Ambrose (2002) has extensively research this distillery and provides the history that follows.
1872 :The distillery was built by John A Headley and his brother-in-law, Charles Y Peck. It was built at a cost of $30,000 on 100 acres of farmland leased from Robert L Crigler of Cincinnati, located at the first tollgate of Harrodsburg Pike (now S Broadway) a mile south of the Lexington limit.
The distillery had a capacity of 300 bu or 30 barrels per day and employed 25 workers at $1.75 per day. They distilled for 10 months of the year, producing the "Woodland" brand for bottling and wholesaling by Crigler & Crigler of Covington, KY.
late 1880s:Headley died his son Will H Headley continued as successor in the firm.
1891 :The Headley & Peck Distilling Co. was incorporated with T Logan Hocker as President, Garland R Bullock as Secretary, Will H Headley as Treasurer and William Webber, Distiller. Hocker was the son of a banking partner of John Headley. The distillery also employed Charles Bates as yeastman and Armstead Mitchell as engineer. Charles Peck died later the same year.
1892 :Insurance records indicate that the distillery was built of brick with a metal or slate roof. The property included four bonded warehouses, as follows
Warehouse "A" -- iron clad with metal or slate roof, 60 ft west of the still
Warehouse "B" -- brick with a metal or slate roof, located 116 ft NE of the still
Warehouse "C" -- iron clad with metal or slate roof, 162 ft south of the still
Warehouse "D" -- iron clad with metal or slate roof, 175 ft NE of the still house.
The premises also included cattle and hog pens and their inhabitants.
The distillery enclosed 9,000 sq ft and included 12 fermentation tubs of 6,000 gallons, 300 mash tubs of 80 gal loins each. The four warehouses had a storage capacity of 14,700 barrels. (Ambrose, 2002).
1894 :Hocker resigned on the first of the year for lack of funds to pay his salary, due largely to nationally depressed whiskey sales during the Panic of 1893. Bullock replaced him. At that time, the company had 5,319 barrels of whiskey in their warehouses and 1,908 from the Headley & Peck partnership. Warehouse receipts had been issued on all of these barrels. Roughly half of these receipts had been issued to Crigler & Crigler. Others were issued to L. Welschoff & Company, Henry W. Smith & Co. and Jos. Silverman, whiskey brokers from Cincinnati. In addition, a number of receipts were issued locally to saloon and bar owners.
On February 14 a storm took the roofs of the company’s bonded warehouses. The next week, Headley left town with his three-year old daughter on a business trip. He left behind four other children, ages ranging from fourteen months to eighteen years. Before leaving, he had gone to the D. A. Sayre & Company, a private bank, and withdrawn $900 in company funds.
Several days later, his eldest daughter received a letter from him indicating that he had fled to Mexico and admitted to issuing fraudulent warehouse receipts for $50,000 over the past few years. The distillery had been in financial difficulties for several years due to the depression in the whiskey market. He was not known to be a gambler or heavy drinker. However, Mr. Headley had lost his wife the prior year. His admission shocked most of the people who knew him. Ephraim D. Sayre, his banker, indicated that he had “done business with Will Headley for twenty-five years and that he was always straight in his dealings”.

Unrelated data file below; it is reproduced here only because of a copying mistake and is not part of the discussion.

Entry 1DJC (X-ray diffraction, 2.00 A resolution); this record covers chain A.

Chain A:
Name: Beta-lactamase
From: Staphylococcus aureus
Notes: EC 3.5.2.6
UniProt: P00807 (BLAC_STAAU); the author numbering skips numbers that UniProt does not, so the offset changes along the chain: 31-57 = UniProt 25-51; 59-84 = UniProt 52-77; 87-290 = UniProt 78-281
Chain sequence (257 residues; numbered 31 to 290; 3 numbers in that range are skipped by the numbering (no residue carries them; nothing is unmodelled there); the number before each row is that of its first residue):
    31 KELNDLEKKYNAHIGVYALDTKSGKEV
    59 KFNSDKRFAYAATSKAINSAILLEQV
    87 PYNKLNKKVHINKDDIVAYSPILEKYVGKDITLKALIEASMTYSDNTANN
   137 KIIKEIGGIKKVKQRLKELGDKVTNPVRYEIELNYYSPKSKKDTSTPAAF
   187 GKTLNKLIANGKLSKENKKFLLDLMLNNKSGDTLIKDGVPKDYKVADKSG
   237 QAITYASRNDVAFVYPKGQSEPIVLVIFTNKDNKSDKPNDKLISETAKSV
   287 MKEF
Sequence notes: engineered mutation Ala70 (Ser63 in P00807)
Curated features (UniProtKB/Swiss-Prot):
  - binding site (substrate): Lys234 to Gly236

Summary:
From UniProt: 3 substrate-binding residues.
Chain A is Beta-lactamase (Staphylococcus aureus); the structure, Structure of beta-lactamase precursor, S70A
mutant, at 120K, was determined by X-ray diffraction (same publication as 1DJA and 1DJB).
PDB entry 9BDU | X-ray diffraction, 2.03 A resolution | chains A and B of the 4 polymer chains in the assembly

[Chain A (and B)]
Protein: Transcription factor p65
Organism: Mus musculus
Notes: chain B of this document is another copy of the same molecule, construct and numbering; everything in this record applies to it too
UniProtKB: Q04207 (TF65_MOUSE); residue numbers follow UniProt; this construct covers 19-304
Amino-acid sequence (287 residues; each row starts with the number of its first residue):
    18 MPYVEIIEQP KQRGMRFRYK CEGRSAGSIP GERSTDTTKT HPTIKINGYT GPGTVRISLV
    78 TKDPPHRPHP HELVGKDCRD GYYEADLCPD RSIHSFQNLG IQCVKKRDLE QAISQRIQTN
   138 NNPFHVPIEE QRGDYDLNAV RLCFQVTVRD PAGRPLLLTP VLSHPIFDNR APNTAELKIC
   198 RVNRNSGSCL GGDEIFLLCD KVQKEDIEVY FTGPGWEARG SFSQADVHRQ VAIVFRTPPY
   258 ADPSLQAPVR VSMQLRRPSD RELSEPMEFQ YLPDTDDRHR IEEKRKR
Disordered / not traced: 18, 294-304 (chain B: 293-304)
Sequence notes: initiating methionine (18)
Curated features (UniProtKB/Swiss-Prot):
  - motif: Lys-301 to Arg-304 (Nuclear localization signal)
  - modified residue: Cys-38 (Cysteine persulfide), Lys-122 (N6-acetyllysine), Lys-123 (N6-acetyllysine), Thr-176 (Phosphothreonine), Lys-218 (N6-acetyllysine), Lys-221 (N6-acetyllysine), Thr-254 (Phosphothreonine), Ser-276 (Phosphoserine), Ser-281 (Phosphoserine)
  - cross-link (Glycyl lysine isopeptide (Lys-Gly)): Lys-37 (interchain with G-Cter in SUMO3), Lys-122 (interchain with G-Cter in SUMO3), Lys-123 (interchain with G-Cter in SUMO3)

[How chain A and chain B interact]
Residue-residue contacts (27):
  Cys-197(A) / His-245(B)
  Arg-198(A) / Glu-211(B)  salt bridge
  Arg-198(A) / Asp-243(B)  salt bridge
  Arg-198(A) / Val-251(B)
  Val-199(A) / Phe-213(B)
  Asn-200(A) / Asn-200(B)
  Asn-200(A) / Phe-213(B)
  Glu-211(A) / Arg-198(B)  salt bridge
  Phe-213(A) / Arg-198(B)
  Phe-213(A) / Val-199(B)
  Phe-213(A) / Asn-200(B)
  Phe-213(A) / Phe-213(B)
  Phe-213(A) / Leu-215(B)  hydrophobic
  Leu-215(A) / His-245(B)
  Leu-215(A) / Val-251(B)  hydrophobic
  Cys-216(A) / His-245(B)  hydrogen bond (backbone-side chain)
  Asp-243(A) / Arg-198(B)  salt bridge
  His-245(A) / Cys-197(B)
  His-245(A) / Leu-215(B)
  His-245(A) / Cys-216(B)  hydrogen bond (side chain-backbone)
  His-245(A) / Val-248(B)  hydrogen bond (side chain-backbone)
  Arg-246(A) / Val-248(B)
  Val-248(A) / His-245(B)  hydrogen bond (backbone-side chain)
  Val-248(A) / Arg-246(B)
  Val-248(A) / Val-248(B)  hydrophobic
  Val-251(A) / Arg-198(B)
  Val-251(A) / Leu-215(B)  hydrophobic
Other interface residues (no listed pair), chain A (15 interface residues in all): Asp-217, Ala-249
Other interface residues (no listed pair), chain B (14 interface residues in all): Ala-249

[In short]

Major Bullock, the President of the company, immediately summoned Robert L. Crigler, owner of the property and large holder of warehouse receipts, to Lexington. Mr. Crigler assumed control and ordered that no whiskey be removed from the warehouses until an inventory was taken and more information was discovered. A locksmith had to drill the lock to open the safe and gain access to the company records. The Warehouse Receipt Book, with the stubs indicating whom the receipts were issued to, was located inside.
The inventory of the warehouses showed seven thousand seventy nine barrels (five thousand two hundred sixty five belonging to the company and eighteen hundred fourteen belonging to the partnership). There appeared to be no missing barrels of bonded whiskey. Had there been missing barrels, the Internal Revenue Service would have demanded payment for the excise taxes due on the missing barrels. Mr. Crigler had signed the bond for the distillery for the excise taxes.
Headley was the only one to issued warehouse receipts. Major Bullock was completely cleared and was left to manage the company’s affairs. Fred Peck, son of Charles Peck, was also left in charge of the distillery’s office.
Mr. Headley was eventually discovered to have issued receipts for at total of eighteen hundred barrels of bourbon, allegedly produced in 1892 and stored in its warehouses. However, the company had only produced six hundred barrels during 1892. The losses to these fraudulent receipts total over $30,000. The firm of Crigler & Crigler accounted for half of the loss.
1899 :In March, the distillery, the land upon which it sat, and the Woodland brand was sold at auction for $31,000 to Major Bullock, bidding on behalf of Robert Crigler.
1901 :The distillery and land was again sold at auction, this time for $21,900. It sold to Mrs J Will Sayre, who demolished the distillery and returned the land to farm use. The brick warehouse was converted to use as a tobacco barn.
The Criglers retained use of the Woodland brand name and continued bottling residual inventory well into the second decade of the twentieth century.
Aliases that this distillery's product was sold under
Review bonded warehouse transactions for this distillery